Contributed graphic / DEQ
Locations in yellow show nitrate concentrations in region’s Clearwater Plateau NPA.
Making an Impact on Drinking Water Resource
In March of 2008, the Idaho Soil and Water Conservation Commission (SWC) and the Lewis Soil Conservation District (LSCD) worked with the Idaho Department of Environmental Quality to prepare the Groundwater Implementation Plan for the Camas Prairie Groundwater Priority Area. The implementation plan was in response to Idaho Department of Water Resources (IDWR) Groundwater Priority Area Rankings. As more data was collected with the assistance of the Lewis SCD, it was discovered that the nitrates were elevated in wells in a much larger area than originally estimated. The new enlarged Groundwater Priority Area was named the Clearwater Plateau Groundwater Priority Area.
Since the original ranking of the Camas Prairie area the IDWR data appears to show a decreasing trend in nitrates. This trend indicates that the implementation efforts that the LSCD and SWC have implemented with 43 landowners and 15,317 acres are making a difference to the areas drinking water. Implementations started with a focus on residue management and nutrient management. Over time, with more data and information practices included split fertilizer applications and the use of slow release fertilizers products to aid in reducing fertilizer losses through the winter months. Septic system repairs were included when data indicated that as a potential source of elevated nitrates.
The current focus for implementation is soil health with cover crops and liming being at the forefront of implementations. Increasing the soil health will increase nutrient utilization, potentially lowering the need for nutrient inputs over time.
Eric Hasselstrom, LSCD chairman, stated, “We are making an impact on our most valuable resources – drinking water.”
View draft, submit comments online
comments, and requests on DEQ’s website or by mail or e-mail to Tonia S. Mitchell, P.G., Senior Environmental Hydrogeologist, Idaho Department of Environmental Quality State Office, 1410 N. Hilton Street, Boise, ID 83706; tonia.mitchell@de...
Groundwater nitrate concentrations within the northern part of Idaho County rank 14th in priority in the state, according to a draft ranking document recently released for public comment.
The Idaho Department of Environmental Quality has identified 32 nitrate priorities areas (NPA) in the state where 25 percent of groundwater sample sites contain water with levels of 5 milligrams per liter (mg/L) or greater. The drinking water standard is 10 mg/L.
The 2014 draft is a revision to NPAs established in 2008 based on data from 1990 to 2006. Purpose of the ranking is to identify and prioritize NPAs to help federal, state and local agencies prioritize groundwater protection and remediation activities. Public comment on the draft will be accepted through June 24.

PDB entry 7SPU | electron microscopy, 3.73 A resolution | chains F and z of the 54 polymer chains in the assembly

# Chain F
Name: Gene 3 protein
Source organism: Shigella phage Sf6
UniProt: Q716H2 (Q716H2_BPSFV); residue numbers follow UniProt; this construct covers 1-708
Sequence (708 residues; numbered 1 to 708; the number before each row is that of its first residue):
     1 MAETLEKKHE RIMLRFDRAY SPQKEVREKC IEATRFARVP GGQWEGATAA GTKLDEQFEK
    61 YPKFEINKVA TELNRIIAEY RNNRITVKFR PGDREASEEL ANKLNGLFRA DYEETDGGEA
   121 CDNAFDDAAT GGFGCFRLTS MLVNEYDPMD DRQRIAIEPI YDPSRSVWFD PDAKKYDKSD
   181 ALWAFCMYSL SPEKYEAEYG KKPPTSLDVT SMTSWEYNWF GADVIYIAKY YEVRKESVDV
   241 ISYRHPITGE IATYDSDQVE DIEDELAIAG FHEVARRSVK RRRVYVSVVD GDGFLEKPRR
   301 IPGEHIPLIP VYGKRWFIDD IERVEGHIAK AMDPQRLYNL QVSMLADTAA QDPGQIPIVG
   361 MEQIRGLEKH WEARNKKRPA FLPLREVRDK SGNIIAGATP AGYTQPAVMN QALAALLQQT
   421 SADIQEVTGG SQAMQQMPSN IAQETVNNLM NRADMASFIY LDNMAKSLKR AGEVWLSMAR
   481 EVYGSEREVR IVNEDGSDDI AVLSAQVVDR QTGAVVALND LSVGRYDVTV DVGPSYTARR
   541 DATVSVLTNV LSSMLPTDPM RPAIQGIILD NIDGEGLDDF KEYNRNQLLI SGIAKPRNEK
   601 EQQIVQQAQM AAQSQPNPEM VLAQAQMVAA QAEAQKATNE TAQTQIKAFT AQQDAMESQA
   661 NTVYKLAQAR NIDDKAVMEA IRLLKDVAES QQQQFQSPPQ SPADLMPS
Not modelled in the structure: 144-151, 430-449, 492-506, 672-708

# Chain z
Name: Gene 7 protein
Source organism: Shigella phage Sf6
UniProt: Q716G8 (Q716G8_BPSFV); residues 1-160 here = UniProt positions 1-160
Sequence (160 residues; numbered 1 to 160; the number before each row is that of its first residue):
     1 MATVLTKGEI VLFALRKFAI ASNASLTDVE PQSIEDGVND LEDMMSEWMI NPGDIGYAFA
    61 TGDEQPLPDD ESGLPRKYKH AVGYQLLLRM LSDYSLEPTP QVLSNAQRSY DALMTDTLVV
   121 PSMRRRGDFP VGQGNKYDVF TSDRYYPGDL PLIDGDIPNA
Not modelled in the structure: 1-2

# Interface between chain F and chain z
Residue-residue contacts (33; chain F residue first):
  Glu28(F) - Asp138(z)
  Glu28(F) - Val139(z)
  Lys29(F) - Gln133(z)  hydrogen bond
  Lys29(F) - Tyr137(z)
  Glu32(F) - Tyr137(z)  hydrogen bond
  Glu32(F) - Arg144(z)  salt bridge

A portion of northern Idaho County and much of Lewis County make up the Clearwater Plateau NPA, which includes the communities of Craigmont, Nezperce, Ferdinand, Cottonwood and Fenn. According to the 2014 draft, 216 sites were tested in this 561-square-mile area, of which 43 percent (93) were at levels of 5.0 mg/L or greater, and 23 percent (50) were at 10 mg/L or greater. The average was 7.24 mg/L.
In 2008, the plateau was ranked 16th out of 32 NPAs. Based on 183 total samples, figures showed 68 (37.2 percent) were at or above 5 mg/L, and 39 (21.3 percent) were at or above 10 mg/L. The average was 6.8 mg/L.
In both years, the maximum nitrate sample detected was 77.1 mg/L. In 2008, the trend showed no change for Clearwater Plateau nitrate levels from the last NPA rankings in 2002. This year, analysts have determined a decreasing tendency for plateau nitrate levels.
According to DEQ, nitrate is one of the most widespread ground water contaminants in Idaho. Nitrate is a form of nitrogen, an element whose compounds are vital components of foods and fertilizers. It is an essential nutrient for plant growth. Nitrate comes from a variety of sources, such as plants and other organic matter that return nitrate to the soil as they decompose. Septic sewer systems, waste from animal feedlots, and nitrogen-based fertilizers also discharge nitrates to the environment.
In most populations, short-term exposure to even fairly large amounts of nitrate produces no immediate health effects, according to DEQ. However, sensitive populations (babies, people in poor health, and the elderly) can be susceptible to problems from short-term nitrate exposure. Infants younger than 6 months of age are especially sensitive to nitrate poisoning, which may result in serious illness or death.
Livestock, such as cattle and sheep, also can be poisoned by high levels of nitrate in their water. It is recommended that water with a concentration of more than 100 mg/L not be given to livestock.